US regulators on Friday approved a revamped battery system for Boeing Co’s 787 Dreamliner, a crucial step in returning the high-tech jet to service after it was grounded in January because its lithium-ion batteries overheated.
The Federal Aviation Administration (FAA) approval of design changes allows Boeing to immediately begin making repairs to the fleet of 50 planes owned by airlines around the world.
The FAA action all but ends a grounding that has cost Boeing an estimated US$600 million, halted deliveries and forced some airlines to lease alternative aircraft. Several airlines have said they will seek compensation from Boeing, potentially adding to the plane maker’s losses.
The agency also said the jet retained permission to fly up to 180 minutes over remote areas and oceans once US regulators allowed the Dreamliner to return to the skies. There had been talk of scaling back the approved range, known as ETOPS, which would have limited the use of the fuel-efficient jet.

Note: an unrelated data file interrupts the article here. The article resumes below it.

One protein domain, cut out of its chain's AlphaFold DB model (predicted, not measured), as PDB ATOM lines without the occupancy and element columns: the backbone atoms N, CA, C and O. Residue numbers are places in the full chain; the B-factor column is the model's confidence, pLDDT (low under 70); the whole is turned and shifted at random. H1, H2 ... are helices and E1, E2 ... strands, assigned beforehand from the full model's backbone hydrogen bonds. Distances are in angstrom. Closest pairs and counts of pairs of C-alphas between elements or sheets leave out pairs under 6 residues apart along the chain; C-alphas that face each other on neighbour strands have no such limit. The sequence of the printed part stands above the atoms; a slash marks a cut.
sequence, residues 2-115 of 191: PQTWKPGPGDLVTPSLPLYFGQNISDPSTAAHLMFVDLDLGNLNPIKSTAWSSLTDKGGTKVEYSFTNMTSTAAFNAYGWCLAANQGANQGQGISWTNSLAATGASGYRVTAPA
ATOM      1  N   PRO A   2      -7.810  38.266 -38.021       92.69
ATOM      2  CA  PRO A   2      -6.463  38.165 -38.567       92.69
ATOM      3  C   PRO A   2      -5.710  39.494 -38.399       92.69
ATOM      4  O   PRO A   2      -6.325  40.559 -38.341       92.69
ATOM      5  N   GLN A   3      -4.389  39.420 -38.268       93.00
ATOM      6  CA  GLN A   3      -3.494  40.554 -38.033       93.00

Boeing chief executive Jim McNerney said the 787’s promised benefits “remain fully intact” and reaction in the industry was joyous.
“This is a good step forward,” United Airlines said in a statement.
United is the only US carrier with 787s and plans to add them to its schedule starting May 31. Plans to launch service from Denver to Tokyo Narita are set for June 10, but depend on completing the modifications by then, it added.
With 10 teams already in place around the world and Friday’s approval to begin work, installation could move quickly and then “it’s up to the airlines” when they begin using the plane, Sinnett said.
The FAA said it will issue an “airworthiness directive” next week that formally lifts the US ban on passenger flights.